Two RHS students foster furry friends

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Two RHS students foster furry friends

(NICOLE KHUDYAKOV / EYE OF THE TIGER)

(NICOLE KHUDYAKOV / EYE OF THE TIGER)

(NICOLE KHUDYAKOV / EYE OF THE TIGER)

JULIE NGUYEN

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RHS students Caroline Mason and Abby Edmondson have fostered a bond with some furry friends. The pair’s shared love of cats manifested in the foster kittens they began looking after.

For junior Abby Edmonson, this was an entirely new experience, as she had been yearning for a cat for a long time.

Mason, who been participating in the SPCA Foster Care Program for years, has found the experience exceedingly rewarding.

“I feel like I’ve learned a little more about responsibility, since I have to care for kittens that are eventually going to get adopted.,” Mason said. “So I have to make sure that I give them a lot of love and attention so that they can be better for their owners that will take them for the rest of their life.”

(NICOLE KHUDYAKOV / EYE OF THE TIGER)
Above, junior Abby Edmonson plays with her most recent foster kitten, Wallace. She began fostering kittens earlier this year and has enjoyed the experience thus far.

Nevertheless, even with her years of experience and the thirty kittens she has cared for, Mason has still run into a variety of difficult situations.

“I’ve shed a lot of tears bringing back the kittens to the SPCA, but I know that they’re going to a better long term home,” Mason said. “Sometimes, they’re not always in the best condition. One time I had a cat that was anemic and we had to end up going to the vet and put her down, before I could give her back to the SPCA which was heartbreaking.”

Edmondson chose to begin fostering from the local FieldHaven Feline Center, according to the recommendation of her mother’s friend, Keely Heinzen. She believes that fostering is ultimately for a greater, more noble, cause.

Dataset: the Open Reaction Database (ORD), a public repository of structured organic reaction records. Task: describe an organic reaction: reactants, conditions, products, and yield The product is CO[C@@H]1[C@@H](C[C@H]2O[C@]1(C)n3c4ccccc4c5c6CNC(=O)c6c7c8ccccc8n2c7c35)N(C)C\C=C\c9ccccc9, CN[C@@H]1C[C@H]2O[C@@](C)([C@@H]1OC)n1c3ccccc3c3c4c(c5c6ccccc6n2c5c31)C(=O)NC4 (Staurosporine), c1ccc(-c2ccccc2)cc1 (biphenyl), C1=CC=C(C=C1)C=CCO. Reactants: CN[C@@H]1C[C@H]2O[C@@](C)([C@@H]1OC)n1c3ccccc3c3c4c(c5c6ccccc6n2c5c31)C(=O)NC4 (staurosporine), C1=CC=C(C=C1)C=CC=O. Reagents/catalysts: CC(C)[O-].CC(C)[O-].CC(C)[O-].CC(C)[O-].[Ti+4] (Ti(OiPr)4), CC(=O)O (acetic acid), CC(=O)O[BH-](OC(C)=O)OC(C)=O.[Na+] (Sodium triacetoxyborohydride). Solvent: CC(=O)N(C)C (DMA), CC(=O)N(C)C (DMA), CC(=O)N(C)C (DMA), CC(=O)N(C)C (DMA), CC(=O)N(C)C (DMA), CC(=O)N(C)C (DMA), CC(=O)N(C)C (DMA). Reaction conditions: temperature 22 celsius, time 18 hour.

“A lot of these cats come from really bad places our last two kittens came from a hoarding situation and it’s just not good,” Edmonson said. “It’s really nice to be able to help them grow up and be healthy and live their lives to the fullest. They’re just thriving.”

According to Edmondson’s father, Rob Edmondson, he thinks that the introduction of kittens in his home has brought the Edmondsons closer together and brought the family a lot of unexpected surprises.

“It’s given us something to do as a family, so it’s been fun,” Rob said. “I’ve been surprised by how active and playful they are, they each have individual personalities that are easy to [distinguish] from a young age.”

Abby’s mother, Jamie Edmondson, believes that the secret to being a successful foster family is understanding the end goal and not losing sight of what foster families are meant to do.

“We went in with the mindset that to keep a cat is at least a fifteen to eighteen year commitment,” Jamie said. “What I say, with a foster, is that my job is to get them ready to find their own forever home.”

Despite having mostly owned dogs her whole life, Jamie was charmed by the unique experience of having kittens around the house.

“They’re more playful I think. They’re very playful, they’re very energetic. I find, with cats, they’re pretty much ‘go go go!’,”Jamie said.

Keely Heinzen, a fellow foster parent of FieldHaven, thinks that fostering helps appease cat addiction.

“What’s great about fostering is that you can always have kittens in your house. Especially during kitten season,” Heinzen said. “During the spring, summer, there are kittens that aren’t big enough to be adopted and it’s kind of cool to always have kittens in your house, it keeps you from collecting more cats.”